Some high school experiences are so meaningful that they become precious lifelong memories. For many students, these unforgettable moments include carefully crafted ceremonies that mark induction into esteemed student organizations.
National Honor Society, or NHS, is a national organization for high school students that seeks to honor students who demonstrate excellence in the areas of scholarship, leadership, service and character. Students are eligible for induction into National Honor Society in 10th through 12th grade, which is done through a formal induction ceremony in the spring held by respective school chapters. The National NHS Council requires that induction ceremonies be appropriate and impressive.
During the ceremony, candles can be lit to highlight the four core values of National Honor Society. As each candle is lit, a current member of the school's chapter can read a definition of one of the values. Candles can be in different colors to represent each of the values or in school colors. Students can also light candles to represent the school and the national NHS council. Current NHS advisers can order special candle sets for this purpose from the NHS store. If the induction is being held in a school where open flame is not allowed, LED candles can be used.
Pin New Members
National Honor Society Chapters can purchase pins for students that bear the NHS torch logo. As new members are called to be inducted into the society, a current member can place the pin on their shirt, making them an official member of the society and providing them with a keepsake.
Recitation of Pledge
All new inductees of National Honor Society should recite the NHS pledge before being formally inducted into the school's chapter. The suggested pledge reads: "I (state name), being aware of the honor, which is being bestowed upon me by my selection for membership in the National Honor Society, do hereby pledge loyalty to this organization. It shall be my earnest purpose to give unsparingly of my time and energy toward the promotion of all school activities. I will strive to be at all times a model student, and will never knowingly bring reproach upon my school. I pledge myself to uphold the high purpose of this society for which I have been selected striving in every way by word and deed to make its ideals the ideals of my school and of my life." The pledge can be modified by the school chapter.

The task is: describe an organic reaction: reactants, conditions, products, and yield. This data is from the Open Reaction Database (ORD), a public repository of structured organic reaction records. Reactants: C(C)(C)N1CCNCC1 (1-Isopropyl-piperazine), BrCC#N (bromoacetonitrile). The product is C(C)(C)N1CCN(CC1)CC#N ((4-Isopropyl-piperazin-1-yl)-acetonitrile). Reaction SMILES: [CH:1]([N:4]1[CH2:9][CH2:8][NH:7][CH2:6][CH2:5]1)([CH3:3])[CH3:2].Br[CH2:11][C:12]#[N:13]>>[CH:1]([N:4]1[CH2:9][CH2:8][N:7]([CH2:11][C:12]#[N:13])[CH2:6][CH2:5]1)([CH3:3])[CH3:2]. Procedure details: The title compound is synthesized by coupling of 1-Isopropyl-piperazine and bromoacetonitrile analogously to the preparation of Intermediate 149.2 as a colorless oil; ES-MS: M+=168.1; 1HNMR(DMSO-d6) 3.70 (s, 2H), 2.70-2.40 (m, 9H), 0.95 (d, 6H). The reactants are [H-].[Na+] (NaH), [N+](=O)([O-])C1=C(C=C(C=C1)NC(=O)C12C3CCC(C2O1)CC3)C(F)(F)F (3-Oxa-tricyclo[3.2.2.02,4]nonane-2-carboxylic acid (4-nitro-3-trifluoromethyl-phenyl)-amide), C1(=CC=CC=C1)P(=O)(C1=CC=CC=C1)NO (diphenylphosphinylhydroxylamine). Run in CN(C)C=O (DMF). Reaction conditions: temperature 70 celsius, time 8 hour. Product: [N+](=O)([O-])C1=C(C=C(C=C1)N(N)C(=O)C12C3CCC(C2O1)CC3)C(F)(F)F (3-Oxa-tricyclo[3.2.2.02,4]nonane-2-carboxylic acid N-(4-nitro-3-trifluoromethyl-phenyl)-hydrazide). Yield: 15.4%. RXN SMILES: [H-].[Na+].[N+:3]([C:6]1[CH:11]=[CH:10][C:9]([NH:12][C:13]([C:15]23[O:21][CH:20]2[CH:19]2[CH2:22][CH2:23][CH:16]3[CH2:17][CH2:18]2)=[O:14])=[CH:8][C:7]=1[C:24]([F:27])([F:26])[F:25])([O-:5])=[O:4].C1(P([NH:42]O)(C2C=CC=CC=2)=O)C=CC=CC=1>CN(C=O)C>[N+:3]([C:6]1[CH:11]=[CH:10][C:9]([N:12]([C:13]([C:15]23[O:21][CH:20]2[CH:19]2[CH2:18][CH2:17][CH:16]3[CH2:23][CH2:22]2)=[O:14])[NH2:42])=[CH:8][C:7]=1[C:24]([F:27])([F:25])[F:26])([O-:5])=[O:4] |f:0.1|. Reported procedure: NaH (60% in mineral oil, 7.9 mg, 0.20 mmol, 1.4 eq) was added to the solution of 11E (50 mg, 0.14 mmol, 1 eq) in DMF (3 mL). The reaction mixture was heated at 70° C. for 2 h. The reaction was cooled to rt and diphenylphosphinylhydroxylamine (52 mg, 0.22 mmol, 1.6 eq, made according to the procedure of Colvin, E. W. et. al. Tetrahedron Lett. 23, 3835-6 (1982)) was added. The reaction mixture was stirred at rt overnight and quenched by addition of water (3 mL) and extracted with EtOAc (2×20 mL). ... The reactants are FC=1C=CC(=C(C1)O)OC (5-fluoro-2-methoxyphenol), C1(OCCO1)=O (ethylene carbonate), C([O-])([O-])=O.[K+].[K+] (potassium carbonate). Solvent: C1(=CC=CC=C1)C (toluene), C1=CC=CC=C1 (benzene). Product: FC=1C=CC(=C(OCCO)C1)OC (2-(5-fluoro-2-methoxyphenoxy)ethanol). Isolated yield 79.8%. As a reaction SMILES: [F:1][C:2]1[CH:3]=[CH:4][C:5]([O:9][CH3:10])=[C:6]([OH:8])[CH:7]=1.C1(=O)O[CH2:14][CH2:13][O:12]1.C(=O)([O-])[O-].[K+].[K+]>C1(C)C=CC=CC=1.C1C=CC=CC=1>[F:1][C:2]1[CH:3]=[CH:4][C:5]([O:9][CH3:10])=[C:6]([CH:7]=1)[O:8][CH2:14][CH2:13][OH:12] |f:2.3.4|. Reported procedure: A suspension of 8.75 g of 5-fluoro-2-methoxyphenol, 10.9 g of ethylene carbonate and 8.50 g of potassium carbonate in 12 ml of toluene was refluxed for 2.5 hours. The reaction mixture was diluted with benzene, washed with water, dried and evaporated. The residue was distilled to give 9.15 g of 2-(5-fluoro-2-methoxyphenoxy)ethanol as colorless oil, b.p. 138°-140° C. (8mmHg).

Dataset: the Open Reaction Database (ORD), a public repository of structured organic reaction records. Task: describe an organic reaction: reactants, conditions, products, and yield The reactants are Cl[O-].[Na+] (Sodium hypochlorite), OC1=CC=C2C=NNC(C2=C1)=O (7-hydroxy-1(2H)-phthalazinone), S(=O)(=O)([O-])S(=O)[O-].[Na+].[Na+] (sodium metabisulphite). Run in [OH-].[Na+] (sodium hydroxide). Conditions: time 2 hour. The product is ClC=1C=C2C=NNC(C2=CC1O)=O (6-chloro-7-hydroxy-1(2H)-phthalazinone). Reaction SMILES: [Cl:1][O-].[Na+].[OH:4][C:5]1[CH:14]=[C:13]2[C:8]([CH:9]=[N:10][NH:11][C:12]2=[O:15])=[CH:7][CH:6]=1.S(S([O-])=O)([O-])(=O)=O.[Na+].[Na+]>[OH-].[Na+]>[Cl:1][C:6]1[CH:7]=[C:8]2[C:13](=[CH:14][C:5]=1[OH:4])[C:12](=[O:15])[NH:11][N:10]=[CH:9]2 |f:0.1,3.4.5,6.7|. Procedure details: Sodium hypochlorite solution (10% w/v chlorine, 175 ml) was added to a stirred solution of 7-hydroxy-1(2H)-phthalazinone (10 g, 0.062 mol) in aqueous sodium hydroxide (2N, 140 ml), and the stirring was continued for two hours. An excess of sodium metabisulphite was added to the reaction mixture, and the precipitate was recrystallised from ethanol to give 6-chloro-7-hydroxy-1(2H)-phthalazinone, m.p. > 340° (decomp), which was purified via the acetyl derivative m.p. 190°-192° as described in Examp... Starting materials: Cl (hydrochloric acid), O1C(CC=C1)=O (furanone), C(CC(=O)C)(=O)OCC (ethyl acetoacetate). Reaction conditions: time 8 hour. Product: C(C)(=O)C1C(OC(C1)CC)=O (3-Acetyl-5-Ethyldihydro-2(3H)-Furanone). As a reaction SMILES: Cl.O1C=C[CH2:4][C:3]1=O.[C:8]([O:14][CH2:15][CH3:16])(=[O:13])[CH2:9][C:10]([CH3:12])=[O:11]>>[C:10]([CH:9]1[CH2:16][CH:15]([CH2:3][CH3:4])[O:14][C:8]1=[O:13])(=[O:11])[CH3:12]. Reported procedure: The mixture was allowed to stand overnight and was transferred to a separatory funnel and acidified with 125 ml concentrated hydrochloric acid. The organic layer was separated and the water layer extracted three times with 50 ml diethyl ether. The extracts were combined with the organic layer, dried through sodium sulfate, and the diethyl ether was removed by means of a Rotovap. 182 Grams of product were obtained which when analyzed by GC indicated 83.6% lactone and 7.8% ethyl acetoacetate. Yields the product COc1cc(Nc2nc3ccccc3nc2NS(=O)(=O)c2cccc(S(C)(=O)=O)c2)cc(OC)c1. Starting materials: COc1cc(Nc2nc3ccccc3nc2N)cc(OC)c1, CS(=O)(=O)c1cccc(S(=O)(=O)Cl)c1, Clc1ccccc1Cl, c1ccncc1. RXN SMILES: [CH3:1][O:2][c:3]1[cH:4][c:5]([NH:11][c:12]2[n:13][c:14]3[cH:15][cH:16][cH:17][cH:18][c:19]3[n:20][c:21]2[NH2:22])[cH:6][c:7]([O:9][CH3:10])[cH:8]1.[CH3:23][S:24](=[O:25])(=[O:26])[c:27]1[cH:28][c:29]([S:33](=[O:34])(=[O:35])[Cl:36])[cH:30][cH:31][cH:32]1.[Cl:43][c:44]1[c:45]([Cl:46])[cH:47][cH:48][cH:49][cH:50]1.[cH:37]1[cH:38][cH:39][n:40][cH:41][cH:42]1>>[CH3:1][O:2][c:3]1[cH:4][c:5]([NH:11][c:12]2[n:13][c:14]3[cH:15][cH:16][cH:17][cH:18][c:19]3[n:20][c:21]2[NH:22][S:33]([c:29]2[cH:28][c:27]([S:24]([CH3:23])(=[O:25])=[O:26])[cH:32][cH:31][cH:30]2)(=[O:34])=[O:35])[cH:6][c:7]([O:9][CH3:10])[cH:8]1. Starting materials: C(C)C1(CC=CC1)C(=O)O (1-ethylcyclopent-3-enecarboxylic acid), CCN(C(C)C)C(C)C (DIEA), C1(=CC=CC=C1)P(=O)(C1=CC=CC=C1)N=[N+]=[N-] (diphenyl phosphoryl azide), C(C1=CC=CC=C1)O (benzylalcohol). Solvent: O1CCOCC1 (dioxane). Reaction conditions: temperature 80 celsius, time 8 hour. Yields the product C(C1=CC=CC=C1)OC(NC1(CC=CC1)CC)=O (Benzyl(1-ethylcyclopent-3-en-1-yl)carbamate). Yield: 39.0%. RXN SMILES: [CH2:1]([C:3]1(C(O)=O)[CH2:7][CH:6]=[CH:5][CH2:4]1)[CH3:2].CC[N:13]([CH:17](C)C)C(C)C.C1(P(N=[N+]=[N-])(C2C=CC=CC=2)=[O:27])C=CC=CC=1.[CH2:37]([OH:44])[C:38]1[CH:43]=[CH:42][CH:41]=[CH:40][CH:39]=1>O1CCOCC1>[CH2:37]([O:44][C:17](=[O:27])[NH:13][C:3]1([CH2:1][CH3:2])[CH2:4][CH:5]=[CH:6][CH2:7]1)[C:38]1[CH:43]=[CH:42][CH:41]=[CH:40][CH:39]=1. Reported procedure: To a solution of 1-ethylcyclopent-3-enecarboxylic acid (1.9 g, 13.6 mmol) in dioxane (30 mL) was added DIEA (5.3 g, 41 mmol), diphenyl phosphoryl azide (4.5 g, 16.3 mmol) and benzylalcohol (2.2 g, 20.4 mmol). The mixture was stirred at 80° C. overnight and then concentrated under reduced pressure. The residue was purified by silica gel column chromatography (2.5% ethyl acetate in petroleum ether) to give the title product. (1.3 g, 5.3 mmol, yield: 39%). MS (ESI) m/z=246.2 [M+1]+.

Gift to Parents
During the induction ceremony, take time to recognize the parents/guardians and other family members of the students with a small token of appreciation. The official flower of National Honor Society is a yellow rose which could be given to each of the families in attendance. Families could also be given a candle in blue or gold, the official colors of National Honor Society.
Poetry is always a good option for bringing a potent message and sense of solemnity to an induction ceremony. To make this component even more meaningful, a current National Honor Society member can write an original poem or read a poem that promotes the society's values. Some compelling poems to consider include "If" by Rudyard Kipling and "The Road Not Taken" by Robert Frost.
Inviting a guest to deliver a speech that reflects the focus of National Honor Society is a powerful way to reinforce the values of the student organization while bringing attention to important people and organizations from the community. This could be a government official or the head of a local service organization. Listening to a guest speaker can encourage inductees as they see NHS values reflected in the real world and also inspire future service projects. At the end of the ceremony, donations could be taken to support the cause the speaker represents.
Presenting a slide show of pictures of the chapter's activities and service projects is an excellent way to build excitement among new inductees and honor the work the chapter has already completed. The slide show could also build community in the organization by highlighting current members and introducing new members with their photo and some background information such as current grade, interests, and aspirations.
Stacy Zeiger began writing in 2000 for "Suburban News Publication" in Ohio and has expanded to teaching writing as an eighth grade English teacher. Zeiger completed creative writing course work at Miami University and holds a B.A. in English and a M.Ed. in secondary education from Ohio State.